New DNA testing has proven the innocence of Colorado man Robert Dewey, who was wrongfully convicted for raping and killing Jacie Taylor in 1994. Dewey is expected to be released Tuesday after spending the last two decades behind bars.
Dewey was sentenced to life in prison in 1996 for raping and strangling 19-year-old Taylor with a dog leash. She was found dead in her bathtub on June 4, 1994.
A judge dismissed the charges against Dewey Monday after new DNA evidence revealed his innocence.
At the time of his trial, jurors were given conflicting evidence on Taylor's murder. Dewey's lawyer, Danyel Joffe, who has represented him for the last 11 years, did not believe the prosecution established guilt beyond a reasonable doubt, she said according to MSNBC.
The jury wanted to convict somebody, she said.
His case was taken up last year by the Colorado Attorney General's Office's Justice Review Project, which reviews cases where DNA evidence could possible free someone wrongly convicted in rape, murder, and manslaughter cases. A grant of more than $1.2 million was awarded to the project. It is being used to review DNA evidence in 5,100 cases.
New DNA testing on a blood stain found at the crime scene singled out another culprit in the Jacie Taylor murder case.
An arrest warrant has been issued for Douglas Thames, who is already serving a life sentence for murdering a Fort Collins woman in 1989. Thames is being accused of first-degree murder and first-degree sexual assault, according to the arrest affidavit.
Thames' DNA was found in Taylor's apartment. At the time Thames denied knowing the victim but said that his girlfriend went to classes with Taylor at Palisade High School. Thames lived close by the victim in Colorado.
Today is about Mr. Dewey. Exonerating him and releasing him. We are also embarking on a new prosecution for Douglas Thames for this murder. There was not a link between Mr. Dewey and the new suspect, said Mesa County District Attorney Pete Hautzinger to Colorado's 9News.
Dewey's New Life As A Free Man: 'I Don't Understand What Texting Is'
The Associated Press reported that Dewey plans to kick back, ride his motorcycle and spend time with his family.
Contrary to popular belief, the world doesn't stop when you go to prison, said Dewey to the Associated Press. There's a lot for me to catch up on.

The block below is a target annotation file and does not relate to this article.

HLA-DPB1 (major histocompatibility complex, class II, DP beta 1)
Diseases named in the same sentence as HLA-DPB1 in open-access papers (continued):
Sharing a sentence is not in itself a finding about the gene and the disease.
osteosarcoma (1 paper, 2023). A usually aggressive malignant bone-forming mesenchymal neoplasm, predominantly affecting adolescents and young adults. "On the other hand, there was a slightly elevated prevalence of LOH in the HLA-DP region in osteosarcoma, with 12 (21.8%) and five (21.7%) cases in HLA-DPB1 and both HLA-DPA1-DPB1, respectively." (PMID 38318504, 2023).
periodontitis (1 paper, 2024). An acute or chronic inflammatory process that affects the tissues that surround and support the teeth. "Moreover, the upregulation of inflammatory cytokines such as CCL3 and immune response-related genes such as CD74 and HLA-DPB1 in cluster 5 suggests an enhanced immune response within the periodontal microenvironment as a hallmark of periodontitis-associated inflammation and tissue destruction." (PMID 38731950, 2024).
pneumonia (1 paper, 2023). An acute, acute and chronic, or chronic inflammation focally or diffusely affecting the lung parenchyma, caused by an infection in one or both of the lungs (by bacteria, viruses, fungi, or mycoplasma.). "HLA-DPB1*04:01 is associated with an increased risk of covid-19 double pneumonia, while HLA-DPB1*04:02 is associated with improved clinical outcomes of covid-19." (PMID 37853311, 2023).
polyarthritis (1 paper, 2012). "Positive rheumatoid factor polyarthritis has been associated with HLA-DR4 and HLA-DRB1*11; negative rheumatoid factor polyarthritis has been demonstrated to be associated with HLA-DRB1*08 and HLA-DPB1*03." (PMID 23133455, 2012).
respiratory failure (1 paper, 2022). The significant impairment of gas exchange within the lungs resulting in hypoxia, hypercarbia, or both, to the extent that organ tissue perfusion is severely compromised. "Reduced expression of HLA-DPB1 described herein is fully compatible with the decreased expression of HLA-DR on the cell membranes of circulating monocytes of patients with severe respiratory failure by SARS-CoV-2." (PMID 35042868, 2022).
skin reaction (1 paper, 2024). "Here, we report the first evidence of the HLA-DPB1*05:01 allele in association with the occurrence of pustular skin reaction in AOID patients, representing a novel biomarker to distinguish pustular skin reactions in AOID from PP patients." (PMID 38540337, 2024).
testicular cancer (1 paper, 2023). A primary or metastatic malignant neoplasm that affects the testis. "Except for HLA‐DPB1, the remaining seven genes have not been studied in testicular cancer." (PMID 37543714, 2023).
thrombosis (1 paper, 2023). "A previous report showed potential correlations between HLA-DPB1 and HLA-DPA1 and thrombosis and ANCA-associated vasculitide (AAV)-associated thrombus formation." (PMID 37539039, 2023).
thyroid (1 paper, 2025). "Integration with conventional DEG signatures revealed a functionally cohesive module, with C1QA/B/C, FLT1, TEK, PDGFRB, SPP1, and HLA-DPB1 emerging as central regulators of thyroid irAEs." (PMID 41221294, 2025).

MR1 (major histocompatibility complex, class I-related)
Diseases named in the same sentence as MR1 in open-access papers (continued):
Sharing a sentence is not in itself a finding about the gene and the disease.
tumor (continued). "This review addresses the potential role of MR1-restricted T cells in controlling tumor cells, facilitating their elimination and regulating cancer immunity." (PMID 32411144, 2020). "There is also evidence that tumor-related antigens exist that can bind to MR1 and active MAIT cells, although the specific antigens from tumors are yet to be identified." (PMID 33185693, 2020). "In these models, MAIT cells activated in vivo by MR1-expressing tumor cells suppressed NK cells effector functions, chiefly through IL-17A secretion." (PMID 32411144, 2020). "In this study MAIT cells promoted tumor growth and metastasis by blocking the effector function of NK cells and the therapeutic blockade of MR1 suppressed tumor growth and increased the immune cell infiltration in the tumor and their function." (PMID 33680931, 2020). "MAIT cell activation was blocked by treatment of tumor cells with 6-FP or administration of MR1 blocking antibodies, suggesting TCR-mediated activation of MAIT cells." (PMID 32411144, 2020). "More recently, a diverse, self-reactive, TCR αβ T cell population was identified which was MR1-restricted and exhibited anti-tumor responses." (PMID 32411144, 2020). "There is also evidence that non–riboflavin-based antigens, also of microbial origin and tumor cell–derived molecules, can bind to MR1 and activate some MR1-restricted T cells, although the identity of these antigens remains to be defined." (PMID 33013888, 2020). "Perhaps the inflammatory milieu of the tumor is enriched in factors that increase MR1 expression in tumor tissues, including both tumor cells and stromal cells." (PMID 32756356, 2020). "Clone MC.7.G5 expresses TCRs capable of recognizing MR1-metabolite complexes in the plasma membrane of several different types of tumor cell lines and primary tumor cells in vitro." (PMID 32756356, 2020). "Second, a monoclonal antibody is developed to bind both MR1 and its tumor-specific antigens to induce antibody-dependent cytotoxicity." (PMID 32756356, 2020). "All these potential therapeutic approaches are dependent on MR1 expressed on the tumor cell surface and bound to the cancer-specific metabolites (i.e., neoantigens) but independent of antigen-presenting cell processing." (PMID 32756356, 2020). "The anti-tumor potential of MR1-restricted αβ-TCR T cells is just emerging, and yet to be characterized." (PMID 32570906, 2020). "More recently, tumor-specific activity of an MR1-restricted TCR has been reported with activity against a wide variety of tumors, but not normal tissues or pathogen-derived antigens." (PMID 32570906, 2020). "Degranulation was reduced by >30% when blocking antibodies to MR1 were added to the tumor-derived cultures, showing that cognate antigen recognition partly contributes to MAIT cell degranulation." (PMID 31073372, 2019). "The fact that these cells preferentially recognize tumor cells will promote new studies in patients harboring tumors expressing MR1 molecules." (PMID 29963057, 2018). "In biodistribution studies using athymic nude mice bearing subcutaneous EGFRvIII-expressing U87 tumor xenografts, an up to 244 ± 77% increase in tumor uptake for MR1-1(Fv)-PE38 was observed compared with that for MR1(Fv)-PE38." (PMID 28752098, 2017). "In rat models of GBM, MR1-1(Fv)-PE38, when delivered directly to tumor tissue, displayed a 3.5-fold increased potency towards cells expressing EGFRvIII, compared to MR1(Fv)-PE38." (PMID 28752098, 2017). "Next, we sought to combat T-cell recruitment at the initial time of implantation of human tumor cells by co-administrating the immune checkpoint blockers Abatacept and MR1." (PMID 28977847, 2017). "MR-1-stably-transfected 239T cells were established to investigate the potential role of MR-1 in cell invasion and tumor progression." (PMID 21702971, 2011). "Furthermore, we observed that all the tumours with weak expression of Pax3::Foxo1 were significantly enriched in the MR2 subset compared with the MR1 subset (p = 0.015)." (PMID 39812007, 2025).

Rich Tuttle, the Mesa County Assistant District Attorney who prosecuted the murder trial in 1996 apologized to Dewey, reported Colorado's 9News.
I deeply regret that it took so many years to uncover your innocence, Tuttle said.
Dewey believes there are more innocent people behind bars. He said his long prison sentence threw me into a dark tunnel but he tried to stay as positive as possible despite the circumstances.
He said he was not angry at the wrongful conviction and his Native American faith helped him get through his imprisonment.
Now he's trying to start over even though he knows there's going to be trials and tribulations out here too he said to the Associated Press.
I got locked up when I was 33 and I'm 51 now, Dewey said to Colorado's 9News. There's a lot for me to catch up on.
He has a challenging adjustment ahead. He's never used a cell phone. He lives in a world without computers and cell phones, Dewey's attorney Danyel Joffe said. Joffe said they would consider a lawsuit against the state to award financial damages for wrongly serving a life in prison sentence with no hope of parole.
Dewey admitted that he didn't' understand what texting was, asking why wouldn't they just talk?
Dewey is looking forward to getting back on his motorcycle and riding it, though he doesn't yet know where.
As long as it's in the wind, I'm happy, he said.
Dewey plans to leave Colorado and live with his girlfriend Angela.
He requested a steak dinner for his first meal as a free man.
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